It was hands-on, lab-based research for 23 high school students who tackled such complex topics as new cancer therapies and emerging issues in water quality.
With the goal of inspiring students who may not be aware of opportunities in science and engineering, the Active Learning Labs (ALL) at the Harvard John A. Paulson School of Engineering and Applied Sciences hosted two outreach programs for local and international teens in July.
Developed and directed by ALL’s Melissa Hancock, Avery Normandin, and Nicholas LoRusso, the programs were designed to be as accessible to students as possible.
“Our goal … is to open up Harvard’s resources and expertise to the broader community,” said Normandin. “We want to give students from local high schools and beyond tangible, meaningful experiences in biological and environmental engineering.”
In the first weeklong program, Bioengineering Science, Technology and Research (BioSTAR), 12 students from the Boston area learned how to culture breast cancer cells as 3D spheroids and synthesize drug nanoparticles that were used to treat the cancer cells.
“What excited me the most was creating nanoparticles for drug delivery application,” said Mikhal Shvartsman, a junior from Lincoln-Sudbury Regional High School. “It was incredible to see how drug delivery can be manipulated and incredible to learn about how you can use [the particles] for targeted drug delivery.”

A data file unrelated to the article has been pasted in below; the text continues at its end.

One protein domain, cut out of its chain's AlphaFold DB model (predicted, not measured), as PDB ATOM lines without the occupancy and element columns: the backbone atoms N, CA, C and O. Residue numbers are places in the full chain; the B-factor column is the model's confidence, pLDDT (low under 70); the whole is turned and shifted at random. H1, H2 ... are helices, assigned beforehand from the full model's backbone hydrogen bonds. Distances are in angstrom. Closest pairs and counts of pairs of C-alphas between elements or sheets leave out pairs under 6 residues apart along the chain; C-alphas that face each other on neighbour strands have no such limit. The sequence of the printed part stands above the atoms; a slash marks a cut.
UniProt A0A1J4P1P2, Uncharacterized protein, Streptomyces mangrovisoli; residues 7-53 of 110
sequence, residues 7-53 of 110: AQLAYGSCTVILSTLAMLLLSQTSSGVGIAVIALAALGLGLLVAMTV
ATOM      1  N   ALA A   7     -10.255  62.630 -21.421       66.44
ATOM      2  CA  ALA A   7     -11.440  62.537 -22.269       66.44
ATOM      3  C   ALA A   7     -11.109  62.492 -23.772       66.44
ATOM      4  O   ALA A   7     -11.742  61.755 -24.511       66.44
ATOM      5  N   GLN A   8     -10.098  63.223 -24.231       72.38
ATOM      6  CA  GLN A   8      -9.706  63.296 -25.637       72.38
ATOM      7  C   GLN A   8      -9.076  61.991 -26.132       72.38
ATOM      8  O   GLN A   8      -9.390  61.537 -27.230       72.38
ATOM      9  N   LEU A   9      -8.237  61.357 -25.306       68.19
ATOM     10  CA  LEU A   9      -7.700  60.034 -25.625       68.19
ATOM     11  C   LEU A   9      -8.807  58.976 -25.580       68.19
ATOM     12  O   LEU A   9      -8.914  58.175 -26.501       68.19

In addition to experimentations at the lab bench, students learned more about the current state of cancer therapy research through informal discussions with Samir Mitragotri, a Wyss Institute core faculty member and faculty sponsor for BioSTAR, and the bioengineering graduate students and postdoctoral fellows who helped teach lab techniques.
Students also learned about gene-editing techniques and used CRISPR-Cas9 to deactivate gene expression in E. coli.
“This program provides students interested in pursuing bioengineering, or a similar field, with experience that prepares them for real lab work,” said Arlington High School student Isobel Maksoudian.
“What astounded me about the BioSTAR program was the quality of instruction we received and the experiments we performed,” she continued. “Everyone came into the program with different backgrounds and skill levels, but we all left with the same foundational skills and knowledge.”
“Getting to work directly with materials that are used by undergraduates and graduates alike in Harvard University’s labs led me to a greater understanding of what the field of biomedical engineering is actually like,” said Amrit Chadha from Arlington High School.
The success of BioSTAR, which has completed its fourth iteration, led to the development of Environmental Science, Technology and Research (EnviroSTAR), which introduces high school students to global environmental challenges.
Eleven students from regions spanning Canada, China, Kenya, and the U.S. participated in the program and got a peek at life as an environmental engineer. Kelvin Ndolo from Clay International Secondary School in Kiangini, Kenya, appreciated how the program “brings different participants [from] all over the world and people are able to give different ideas.”